I think the longer this saga drags on the less chance there is of a third runway at Heathrow.
The very expensive Howard Davis report that recommended Heathrow for expansion is well out of date.
Just slapping a runway down over a built up area, that also has main roads, vital motorways and transport links is a huge undertaking. Plus you would have to knock down hotels, offices and British Airways Head Office.
Maybe the fairly radical idea of splitting the northern runway into two separate runways is worth a further lookhttps://heathrowhub.com/
Will check back in ten years or so to see if anything has changed.
Hello. Thanks for your post.
Heathrow's third runway has been debated in many threads.
I want to focus this thread on the art of the possible; the redevelopment of Heathrow's Central Area.
My question is, will HAL put their entire development plan on hold, or replan?
Will HAL bring forward the work that has started on Terminal 2?
Will HAL use the hiatus to bring forward work on replacing on Terminal 3? The main part of Terminal 3 is sixty years old (it opened in November 1961) and the Arrivals building opened in 1970. Pier 7 is unfit for purpose. In the existing plan, T3 will be up to ninety years old by the time it is replaced.
Given that the CTA is within the existing airport boundary and that the work to be done replaces existing buildings, obtaining planning permission should not be too difficult.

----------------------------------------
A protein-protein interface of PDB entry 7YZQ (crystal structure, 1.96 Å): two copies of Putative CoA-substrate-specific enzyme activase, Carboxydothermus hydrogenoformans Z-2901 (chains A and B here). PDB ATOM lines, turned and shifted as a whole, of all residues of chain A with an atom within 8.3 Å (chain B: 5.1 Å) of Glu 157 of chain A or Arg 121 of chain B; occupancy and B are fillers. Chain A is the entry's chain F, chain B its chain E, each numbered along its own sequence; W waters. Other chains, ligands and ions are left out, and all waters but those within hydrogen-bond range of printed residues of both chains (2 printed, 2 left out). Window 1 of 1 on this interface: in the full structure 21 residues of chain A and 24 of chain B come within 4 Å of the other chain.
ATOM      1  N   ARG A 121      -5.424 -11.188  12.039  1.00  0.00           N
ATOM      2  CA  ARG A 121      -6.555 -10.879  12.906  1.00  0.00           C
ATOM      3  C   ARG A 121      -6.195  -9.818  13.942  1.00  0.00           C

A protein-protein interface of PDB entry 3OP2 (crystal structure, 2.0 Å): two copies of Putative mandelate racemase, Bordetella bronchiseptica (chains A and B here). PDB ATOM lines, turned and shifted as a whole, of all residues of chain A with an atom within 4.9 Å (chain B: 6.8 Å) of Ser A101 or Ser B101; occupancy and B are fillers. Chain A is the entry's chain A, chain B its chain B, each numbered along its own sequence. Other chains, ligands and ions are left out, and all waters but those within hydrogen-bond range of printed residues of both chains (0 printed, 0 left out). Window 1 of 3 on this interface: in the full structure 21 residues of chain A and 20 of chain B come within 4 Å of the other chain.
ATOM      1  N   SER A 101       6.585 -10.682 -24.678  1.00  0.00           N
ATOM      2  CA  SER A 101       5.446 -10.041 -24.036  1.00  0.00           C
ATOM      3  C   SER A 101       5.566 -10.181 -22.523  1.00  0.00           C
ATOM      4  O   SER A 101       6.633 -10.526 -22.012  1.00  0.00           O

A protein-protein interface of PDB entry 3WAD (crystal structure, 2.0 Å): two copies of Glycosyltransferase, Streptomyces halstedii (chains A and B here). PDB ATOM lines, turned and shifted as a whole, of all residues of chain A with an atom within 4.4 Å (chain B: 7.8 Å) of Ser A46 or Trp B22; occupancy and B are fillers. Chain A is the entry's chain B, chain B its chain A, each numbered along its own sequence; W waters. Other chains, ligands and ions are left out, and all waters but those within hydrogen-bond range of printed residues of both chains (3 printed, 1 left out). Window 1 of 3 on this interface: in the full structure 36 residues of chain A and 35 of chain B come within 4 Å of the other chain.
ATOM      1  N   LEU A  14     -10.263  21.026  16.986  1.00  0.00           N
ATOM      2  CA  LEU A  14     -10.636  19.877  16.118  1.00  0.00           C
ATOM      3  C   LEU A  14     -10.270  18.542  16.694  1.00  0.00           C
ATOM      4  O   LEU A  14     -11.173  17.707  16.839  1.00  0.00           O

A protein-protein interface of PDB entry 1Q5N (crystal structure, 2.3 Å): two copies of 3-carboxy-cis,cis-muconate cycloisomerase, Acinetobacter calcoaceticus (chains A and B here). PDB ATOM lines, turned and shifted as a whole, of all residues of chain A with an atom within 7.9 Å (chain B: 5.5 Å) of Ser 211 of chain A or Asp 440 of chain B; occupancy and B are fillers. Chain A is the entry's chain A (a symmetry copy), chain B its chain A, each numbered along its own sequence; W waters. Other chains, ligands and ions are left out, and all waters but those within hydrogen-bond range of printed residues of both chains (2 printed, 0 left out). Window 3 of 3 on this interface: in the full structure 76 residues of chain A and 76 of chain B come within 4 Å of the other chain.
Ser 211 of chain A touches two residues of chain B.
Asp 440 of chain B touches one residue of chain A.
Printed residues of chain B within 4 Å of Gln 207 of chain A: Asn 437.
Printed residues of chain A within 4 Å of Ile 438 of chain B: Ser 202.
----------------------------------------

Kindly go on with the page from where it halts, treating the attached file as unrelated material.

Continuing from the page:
Regarding "...you would have to knock down British Airways Head Office".
The BA headquarters at Waterside opened in 1998. IAG are located in the same building. The American Airlines EMEA office is also at Waterside.
I was at a presentation where BA’s Director responsible for airport policy at the time explained the airline’s position on the third runway. Amongst other things, he said that if the third runway goes ahead, Heathrow Airport Limited will have to buy Waterside at market value plus 25%, and cover BA’s moving expenses. BA and IAG wouldn’t choose to move to a new location, but moving is not a blocker.
Ever since childhood, when I lived within sight of London Airport, I have seldom seen a plane go by and not wished I was on it.”
With apologies to Paul Theroux - ‘The Great Railway Bazaar’